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The Joy of a
Bad Memory

by Stephen Lautens


September 28, 2001

 I have a reputation as a pretty easy going guy. You know - don't sweat the small stuff, pick your battlefields, all that dime store philosophy.

And to achieve this peace with the rest of the universe I didn't have to sit on a mountaintop, fast, watch Oprah, shave my head or graduate from any 12-step program.

The secret to this general happiness is actually pretty simple - all you have to have is a really bad memory.

There are all kinds of things that are locked in my brain forever. My high school German teacher would be astounded that I can still recite a hundred-line poem I memorized more than twenty years ago. I also have Shakespeare, Schwartzenegger movies and Monty Python skits locked forever in my brain that some day will make me the hit of the nursing home.

But with few exceptions I have trouble remembering people who have given me a tough time in the past.

I suspect it might be a man thing. For example, most men I know look back on failed romances with a certain amount of fondness. The male brain is chemically designed to only remember the good times when thinking about old girlfriends. It's only after a great deal of prodding (usually by friends and loved ones sick of listening to you wonder why it didn't work out) that men remember the time she set your sheets on fire and chased you through the streets with a carrot peeler.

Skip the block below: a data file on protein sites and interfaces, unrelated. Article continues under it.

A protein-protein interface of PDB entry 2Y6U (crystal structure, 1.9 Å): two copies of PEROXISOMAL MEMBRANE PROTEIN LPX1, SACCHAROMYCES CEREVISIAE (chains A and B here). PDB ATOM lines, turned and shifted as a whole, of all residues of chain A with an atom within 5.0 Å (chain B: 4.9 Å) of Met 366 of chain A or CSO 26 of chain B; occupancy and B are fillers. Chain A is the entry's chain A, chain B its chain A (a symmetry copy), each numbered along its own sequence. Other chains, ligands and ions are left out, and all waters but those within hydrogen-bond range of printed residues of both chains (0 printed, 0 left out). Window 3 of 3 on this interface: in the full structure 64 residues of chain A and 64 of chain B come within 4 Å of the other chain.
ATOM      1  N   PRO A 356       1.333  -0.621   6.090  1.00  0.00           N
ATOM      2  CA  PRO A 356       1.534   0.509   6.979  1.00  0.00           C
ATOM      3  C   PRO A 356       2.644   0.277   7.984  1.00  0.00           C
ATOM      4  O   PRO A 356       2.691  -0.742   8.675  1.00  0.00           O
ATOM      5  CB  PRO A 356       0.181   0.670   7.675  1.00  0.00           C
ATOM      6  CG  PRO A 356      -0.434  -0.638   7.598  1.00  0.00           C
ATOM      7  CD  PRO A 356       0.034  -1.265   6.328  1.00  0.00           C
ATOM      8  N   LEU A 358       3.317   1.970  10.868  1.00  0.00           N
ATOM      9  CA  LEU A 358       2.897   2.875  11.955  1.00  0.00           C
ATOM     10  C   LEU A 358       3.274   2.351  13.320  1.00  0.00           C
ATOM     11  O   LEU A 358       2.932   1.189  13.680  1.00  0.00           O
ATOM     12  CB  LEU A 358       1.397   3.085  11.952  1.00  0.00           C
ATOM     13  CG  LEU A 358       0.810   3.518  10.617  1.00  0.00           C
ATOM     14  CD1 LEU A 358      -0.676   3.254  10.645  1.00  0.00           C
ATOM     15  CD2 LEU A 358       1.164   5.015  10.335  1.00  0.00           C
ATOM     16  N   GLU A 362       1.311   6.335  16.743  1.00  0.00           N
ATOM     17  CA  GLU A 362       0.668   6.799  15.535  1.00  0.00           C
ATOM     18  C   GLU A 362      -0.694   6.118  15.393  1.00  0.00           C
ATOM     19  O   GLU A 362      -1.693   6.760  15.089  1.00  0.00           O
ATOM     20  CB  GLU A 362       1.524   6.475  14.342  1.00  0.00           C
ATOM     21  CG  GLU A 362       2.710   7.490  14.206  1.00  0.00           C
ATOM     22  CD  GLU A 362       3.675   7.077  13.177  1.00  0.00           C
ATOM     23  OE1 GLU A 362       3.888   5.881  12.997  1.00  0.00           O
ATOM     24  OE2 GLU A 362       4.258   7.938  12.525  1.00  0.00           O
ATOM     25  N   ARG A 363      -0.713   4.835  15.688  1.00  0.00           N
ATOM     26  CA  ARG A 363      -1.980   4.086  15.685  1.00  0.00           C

If your friends won't remind you, a quick call to the former object of your affection usually clears up the cloud of nostalgia in short order and makes you realize you were lucky to get out with your life. A few weeks later you'll be wondering again why it didn't work out.

My wife is an invaluable help in these matters (especially since I'm long past the girlfriend stage. We're old-fashioned, and decided that we should stop dating after we got married.)

But without my wife I simply wouldn't be able to carry any grudges at all.

For example, she'll see me talking to someone at a party. "What are you doing talking to him?" she'll ask. "Don't you remember you hate him?"

I'll get that look of a man trying to remember if he turned off the coffee machine before leaving the house. "Remind me again why I hate him," I'll ask.

A story of back-stabbing, betrayal and deceit will follow in which I was apparently the victim. Most of it will be news to me, or at best a dim recollection. It will certainly seem like a reason for hating this person, but for the life of me I'll still have trouble dredging up the raw emotion.

Of course, my wife is of Scottish descent, where neighbourly disputes result in four hundred year blood feuds. She still refers to other Scots with certain last names as "sheep stealers", even though for the life of me I can't recall us ever owning sheep, let alone having them stolen. But then again, like I said my memory of these things isn't particularly reliable. For all I know, we may well have had sheep.

Long memories run in her family (in addition to sheep-stealing neighbours), and it is best to take anything she says as gospel truth.

My only alternative is to start putting sticky notes on everyone I meet so I can separate my friends from the sheep-stealers.

© Stephen Lautens 2001

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